I’m going to buy a MUni. For all intents and purposes (I returned my stock Nimbus 24" MUni with 3" Duro to fund my distance habit) it will be my first. My question for you today is, should I get a 24" or a 26" for my first MUni?

It all comes down to where you ride. The Louisville chapter of the Kentucky Mountain B*ike Association builds and maintains miles of flowing single track in my area. None of it is overly technical (some rocks and roots) but multiple elevation changes would not qualify more than 10% as XC for 29er MUni and low ceiling clearance (and common sense) all but rule out riding it on a 36er.

The Nimbus Oracle will be fitted “out of the box” with a disc brake. I’m no mechanic so “out of the box” is important for me. If I go the 24" route, I’m pretty much stuck with the 3" Duro Wildlife tire. If I go the 26" route, I’m sure I could talk Josh into customizing mine with a 26x2.4 Maxis Ardent w/ folding bead like Kris, Terry, and Ben ride. These two cycles would weigh (I’m a weenie) about the same.

I resurrect this old thread (consider yourself lucky I did not reopen this one) because it addresses most of my issues. Roll over ability of the 36er is amazing. Is the roll over ability of the 26x2.4 that much better than a high volume low pressure 24x3?

I have no desire for a 26x3 like the old stock Nimbus MUni much less the 26x3.8 Larry on the Oregon mostly because of the weight (yes I know Larry is surprisingly on the lighter side) but if I’m going to be that high off the ground, I might as well ride a 29er. Too far to fall. I can free mount my longer-cranked 36er but it is nowhere as easy as stepping onto a 24" MUni. Hopefully some of these skills will translate.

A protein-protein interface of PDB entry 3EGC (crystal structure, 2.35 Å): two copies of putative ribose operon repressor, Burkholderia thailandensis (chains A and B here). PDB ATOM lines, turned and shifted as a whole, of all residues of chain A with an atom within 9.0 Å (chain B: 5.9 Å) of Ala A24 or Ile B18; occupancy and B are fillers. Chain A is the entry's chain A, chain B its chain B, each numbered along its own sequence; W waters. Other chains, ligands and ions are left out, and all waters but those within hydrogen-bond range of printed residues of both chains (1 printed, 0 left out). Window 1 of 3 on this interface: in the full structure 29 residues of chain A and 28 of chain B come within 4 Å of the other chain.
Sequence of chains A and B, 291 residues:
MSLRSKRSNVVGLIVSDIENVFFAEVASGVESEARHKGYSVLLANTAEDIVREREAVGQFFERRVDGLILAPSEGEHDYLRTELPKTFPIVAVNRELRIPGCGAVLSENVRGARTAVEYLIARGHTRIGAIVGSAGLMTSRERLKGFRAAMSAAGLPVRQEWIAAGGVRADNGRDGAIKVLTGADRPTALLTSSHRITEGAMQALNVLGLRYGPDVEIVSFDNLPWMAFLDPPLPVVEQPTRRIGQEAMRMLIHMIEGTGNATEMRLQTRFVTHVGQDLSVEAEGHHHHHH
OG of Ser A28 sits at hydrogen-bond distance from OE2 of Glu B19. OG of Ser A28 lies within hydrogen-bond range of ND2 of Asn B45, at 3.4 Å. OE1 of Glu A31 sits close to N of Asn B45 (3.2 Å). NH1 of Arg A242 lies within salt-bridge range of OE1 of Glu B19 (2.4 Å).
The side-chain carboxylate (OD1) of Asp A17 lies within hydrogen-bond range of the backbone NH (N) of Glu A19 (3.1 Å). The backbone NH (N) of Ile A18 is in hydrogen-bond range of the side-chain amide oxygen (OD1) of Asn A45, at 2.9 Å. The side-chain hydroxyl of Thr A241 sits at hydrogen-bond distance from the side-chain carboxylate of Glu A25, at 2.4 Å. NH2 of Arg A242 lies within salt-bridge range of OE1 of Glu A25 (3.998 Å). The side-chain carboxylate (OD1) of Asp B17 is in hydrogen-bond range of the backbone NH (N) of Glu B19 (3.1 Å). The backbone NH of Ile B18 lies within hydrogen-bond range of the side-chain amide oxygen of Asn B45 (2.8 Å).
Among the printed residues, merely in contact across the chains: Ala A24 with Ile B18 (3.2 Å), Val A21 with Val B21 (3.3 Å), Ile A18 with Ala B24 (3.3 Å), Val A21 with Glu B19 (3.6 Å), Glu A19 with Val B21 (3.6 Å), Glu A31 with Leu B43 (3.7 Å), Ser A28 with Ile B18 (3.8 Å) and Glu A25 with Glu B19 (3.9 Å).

As you can probably tell, I’ve all but made up my mind on a stock 24" Oracle. I’m liable to be first in line to buy one of the first ones off the container. Then, when Kris Holm releases his outboard disc brake solution, I will buy his 26" which will be Schlumpf compatible should I decide (not likely) to tear down my geared 36er. Sound like a plan?

Personally I can’t see the point in having a 24 and a 26 - they’re too similar, unless you build one very light for xc, but then it may as well be a 29er (which is better for xc and most bike trails in almost every case).

My 26x3 is easier to ride on rocky stuff than my 29er, but I reckon it’s more to do with the massive flubbery tyre, slightly longer cranks and slightly lower saddle than the wheel size.

When you say your local trails are not suitable for a 29er because of “multiple elevation changes”, do you just mean they’re hilly? Or do you mean lots of big drops and hopping up steps? If it’s the former, a 29 would be fine (just don’t use extremely short cranks), if it’s the latter then you’re probably back to the 24/26 dilemma, in which case unless you’re riding really extreme stuff (where a 24 is marginally better) then a 26 is more flexible because of tyre availability.


So, nice thread you guys have here, ummm someone get up on the wong side of the couch?r